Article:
Marketing is a concept that is commonly believed to be the key to achieving organizational goals. This is accomplished through the determination of the needs and wants of potential customers and the deliverance of the product or service that meets this need more effectively and efficiently than any of the company's competitors.
The survey of San Francisco printers demonstrated that while the companies do employ persons in a marketing or pricing capacity, that these individuals do not play a significant role in capital equipment purchasing. Each phase in the procurement process was handled by top management almost exclusively.
The two situations investigated, replacement and additional equipment purchases, also demonstrated the lack of marketing involvement. Each situation, although quite distinct, was treated in almost the same exact manner by the respondent companies including the time frame each took from the start of the project until the final decision.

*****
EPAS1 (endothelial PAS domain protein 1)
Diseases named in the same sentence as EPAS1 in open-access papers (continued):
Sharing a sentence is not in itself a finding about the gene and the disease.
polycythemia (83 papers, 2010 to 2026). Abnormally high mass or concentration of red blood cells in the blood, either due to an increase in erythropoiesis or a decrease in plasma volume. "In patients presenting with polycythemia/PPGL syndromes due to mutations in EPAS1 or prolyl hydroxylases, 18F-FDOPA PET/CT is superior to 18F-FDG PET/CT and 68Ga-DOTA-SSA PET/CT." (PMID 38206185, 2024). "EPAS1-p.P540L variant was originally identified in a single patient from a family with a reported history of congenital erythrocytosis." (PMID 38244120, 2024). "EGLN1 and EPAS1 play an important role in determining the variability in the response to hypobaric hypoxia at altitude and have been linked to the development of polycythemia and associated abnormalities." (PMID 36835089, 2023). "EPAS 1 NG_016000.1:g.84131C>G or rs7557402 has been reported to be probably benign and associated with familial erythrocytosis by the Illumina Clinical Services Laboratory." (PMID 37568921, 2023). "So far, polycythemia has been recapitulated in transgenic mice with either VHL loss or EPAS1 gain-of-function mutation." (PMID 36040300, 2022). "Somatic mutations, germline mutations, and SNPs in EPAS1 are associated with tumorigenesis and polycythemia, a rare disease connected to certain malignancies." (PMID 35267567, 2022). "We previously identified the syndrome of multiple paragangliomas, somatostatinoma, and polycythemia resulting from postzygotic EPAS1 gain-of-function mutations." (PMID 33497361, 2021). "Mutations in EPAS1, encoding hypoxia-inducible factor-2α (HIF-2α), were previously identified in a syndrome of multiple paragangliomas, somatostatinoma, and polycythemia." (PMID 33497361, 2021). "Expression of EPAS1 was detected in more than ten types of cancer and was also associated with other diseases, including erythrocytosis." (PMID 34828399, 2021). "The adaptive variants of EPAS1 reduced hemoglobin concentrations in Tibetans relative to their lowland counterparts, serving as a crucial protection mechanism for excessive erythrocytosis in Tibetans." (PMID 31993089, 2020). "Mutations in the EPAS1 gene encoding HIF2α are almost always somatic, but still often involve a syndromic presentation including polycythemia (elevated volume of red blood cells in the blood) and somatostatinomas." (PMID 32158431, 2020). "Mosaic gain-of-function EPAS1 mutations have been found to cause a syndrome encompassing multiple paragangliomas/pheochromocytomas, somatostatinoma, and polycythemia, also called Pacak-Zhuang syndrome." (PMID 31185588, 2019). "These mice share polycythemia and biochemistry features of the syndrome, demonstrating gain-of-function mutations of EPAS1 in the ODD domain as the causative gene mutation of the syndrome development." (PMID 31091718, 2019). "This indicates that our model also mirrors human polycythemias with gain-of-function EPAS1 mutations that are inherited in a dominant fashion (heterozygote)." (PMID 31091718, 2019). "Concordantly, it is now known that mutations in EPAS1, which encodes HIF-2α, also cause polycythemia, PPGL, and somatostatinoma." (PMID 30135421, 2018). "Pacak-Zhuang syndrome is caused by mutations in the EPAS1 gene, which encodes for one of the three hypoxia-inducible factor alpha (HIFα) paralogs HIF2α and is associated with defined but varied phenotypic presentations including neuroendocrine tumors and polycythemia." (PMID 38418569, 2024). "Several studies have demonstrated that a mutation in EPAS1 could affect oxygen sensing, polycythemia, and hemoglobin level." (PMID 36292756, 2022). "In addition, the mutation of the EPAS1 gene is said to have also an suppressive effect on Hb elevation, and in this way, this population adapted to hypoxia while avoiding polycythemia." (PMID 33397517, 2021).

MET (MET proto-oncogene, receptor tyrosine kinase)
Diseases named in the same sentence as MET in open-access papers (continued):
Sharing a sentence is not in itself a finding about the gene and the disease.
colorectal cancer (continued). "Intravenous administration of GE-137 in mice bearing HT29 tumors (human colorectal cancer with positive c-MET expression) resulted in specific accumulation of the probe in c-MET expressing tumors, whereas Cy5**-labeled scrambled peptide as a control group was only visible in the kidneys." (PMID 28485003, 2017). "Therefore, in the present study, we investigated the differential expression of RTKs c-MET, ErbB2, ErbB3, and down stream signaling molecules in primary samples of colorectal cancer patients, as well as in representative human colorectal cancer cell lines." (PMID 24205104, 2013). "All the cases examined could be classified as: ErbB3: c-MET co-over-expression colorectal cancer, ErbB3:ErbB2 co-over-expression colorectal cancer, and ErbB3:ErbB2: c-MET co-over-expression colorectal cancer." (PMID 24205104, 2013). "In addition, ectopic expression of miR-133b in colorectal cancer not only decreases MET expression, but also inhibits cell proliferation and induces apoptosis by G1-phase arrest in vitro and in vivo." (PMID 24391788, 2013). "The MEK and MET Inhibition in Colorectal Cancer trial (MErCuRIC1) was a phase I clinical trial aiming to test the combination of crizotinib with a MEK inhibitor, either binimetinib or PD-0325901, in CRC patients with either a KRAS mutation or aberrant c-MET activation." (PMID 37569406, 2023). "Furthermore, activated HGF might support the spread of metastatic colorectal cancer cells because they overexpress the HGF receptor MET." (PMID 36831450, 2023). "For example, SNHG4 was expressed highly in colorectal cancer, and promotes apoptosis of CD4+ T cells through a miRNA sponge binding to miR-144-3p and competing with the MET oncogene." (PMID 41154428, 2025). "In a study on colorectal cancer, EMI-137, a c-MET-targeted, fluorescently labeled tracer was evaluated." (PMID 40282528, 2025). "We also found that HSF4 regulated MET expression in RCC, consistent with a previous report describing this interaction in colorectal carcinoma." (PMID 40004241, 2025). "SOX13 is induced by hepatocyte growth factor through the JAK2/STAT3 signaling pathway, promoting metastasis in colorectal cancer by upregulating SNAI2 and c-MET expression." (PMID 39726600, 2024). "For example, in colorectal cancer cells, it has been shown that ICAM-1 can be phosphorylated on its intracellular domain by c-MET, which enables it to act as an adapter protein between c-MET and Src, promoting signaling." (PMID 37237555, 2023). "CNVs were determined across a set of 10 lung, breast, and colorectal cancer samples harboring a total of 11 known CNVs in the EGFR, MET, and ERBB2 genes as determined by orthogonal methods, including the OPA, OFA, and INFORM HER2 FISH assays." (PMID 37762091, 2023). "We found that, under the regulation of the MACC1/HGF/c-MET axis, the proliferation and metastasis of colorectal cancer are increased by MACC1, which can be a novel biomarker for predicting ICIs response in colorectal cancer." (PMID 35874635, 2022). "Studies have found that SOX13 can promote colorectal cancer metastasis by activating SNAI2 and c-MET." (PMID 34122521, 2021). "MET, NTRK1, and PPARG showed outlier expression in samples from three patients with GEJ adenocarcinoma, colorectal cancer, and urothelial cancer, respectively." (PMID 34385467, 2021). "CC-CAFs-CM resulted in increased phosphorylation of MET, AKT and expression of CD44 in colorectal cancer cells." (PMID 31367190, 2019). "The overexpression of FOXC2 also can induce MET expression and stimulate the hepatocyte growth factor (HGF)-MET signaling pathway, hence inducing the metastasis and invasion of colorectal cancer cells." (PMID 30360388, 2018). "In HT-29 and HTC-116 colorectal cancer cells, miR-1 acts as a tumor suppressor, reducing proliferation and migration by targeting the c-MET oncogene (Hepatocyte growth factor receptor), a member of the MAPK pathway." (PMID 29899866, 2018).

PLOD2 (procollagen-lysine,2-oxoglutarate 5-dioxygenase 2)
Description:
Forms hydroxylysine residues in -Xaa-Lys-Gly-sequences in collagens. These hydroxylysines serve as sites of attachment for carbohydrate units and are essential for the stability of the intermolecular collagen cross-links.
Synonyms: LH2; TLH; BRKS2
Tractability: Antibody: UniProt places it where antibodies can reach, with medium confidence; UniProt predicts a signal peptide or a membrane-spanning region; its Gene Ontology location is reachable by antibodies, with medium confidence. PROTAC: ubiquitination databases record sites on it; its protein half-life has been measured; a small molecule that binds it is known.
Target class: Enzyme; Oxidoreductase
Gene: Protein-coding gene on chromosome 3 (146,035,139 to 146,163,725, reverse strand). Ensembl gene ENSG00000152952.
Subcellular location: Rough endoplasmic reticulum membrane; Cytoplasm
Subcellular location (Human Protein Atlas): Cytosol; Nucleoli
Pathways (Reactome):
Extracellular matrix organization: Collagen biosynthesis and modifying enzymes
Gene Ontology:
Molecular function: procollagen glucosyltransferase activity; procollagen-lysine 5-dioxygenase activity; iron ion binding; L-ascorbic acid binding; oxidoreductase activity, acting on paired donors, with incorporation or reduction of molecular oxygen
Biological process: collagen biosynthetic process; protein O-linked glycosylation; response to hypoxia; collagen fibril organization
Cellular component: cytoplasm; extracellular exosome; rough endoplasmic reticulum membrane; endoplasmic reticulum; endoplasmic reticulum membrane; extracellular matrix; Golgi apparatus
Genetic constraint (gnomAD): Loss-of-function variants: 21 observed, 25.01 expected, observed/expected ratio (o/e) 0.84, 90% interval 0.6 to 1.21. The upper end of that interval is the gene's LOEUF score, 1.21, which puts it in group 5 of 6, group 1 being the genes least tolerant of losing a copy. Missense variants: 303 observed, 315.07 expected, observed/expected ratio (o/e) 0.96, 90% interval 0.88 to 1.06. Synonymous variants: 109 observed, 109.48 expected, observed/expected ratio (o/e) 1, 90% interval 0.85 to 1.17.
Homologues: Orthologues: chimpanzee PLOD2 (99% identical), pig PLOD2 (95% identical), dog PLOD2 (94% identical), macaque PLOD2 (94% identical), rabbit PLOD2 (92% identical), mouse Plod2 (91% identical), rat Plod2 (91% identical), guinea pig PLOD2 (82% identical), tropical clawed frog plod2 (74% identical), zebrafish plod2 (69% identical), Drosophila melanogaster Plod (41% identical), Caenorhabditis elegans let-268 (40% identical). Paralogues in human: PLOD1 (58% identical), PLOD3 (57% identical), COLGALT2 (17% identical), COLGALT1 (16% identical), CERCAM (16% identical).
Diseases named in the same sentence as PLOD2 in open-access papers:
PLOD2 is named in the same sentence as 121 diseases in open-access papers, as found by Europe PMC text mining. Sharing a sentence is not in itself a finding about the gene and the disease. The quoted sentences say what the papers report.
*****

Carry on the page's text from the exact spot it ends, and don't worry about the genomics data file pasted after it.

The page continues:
Thus, most of the companies surveyed did not base their equipment purchasing decisions on an established strategic marketing plan as manifested by their procurement processes.
Library of Congress Subject Headings
Printing industry--California--San Francisco--Management--Statistics; Printing industry--California--San Francisco--Marketing--Statistics; Printing machinery and supplies--Purchasing
Walter A. Campbell
Horwich, Lisa S., "How a printer's marketing strategy affects capital-equipment purchasing decisions" (1987). Thesis. Rochester Institute of Technology. Accessed from
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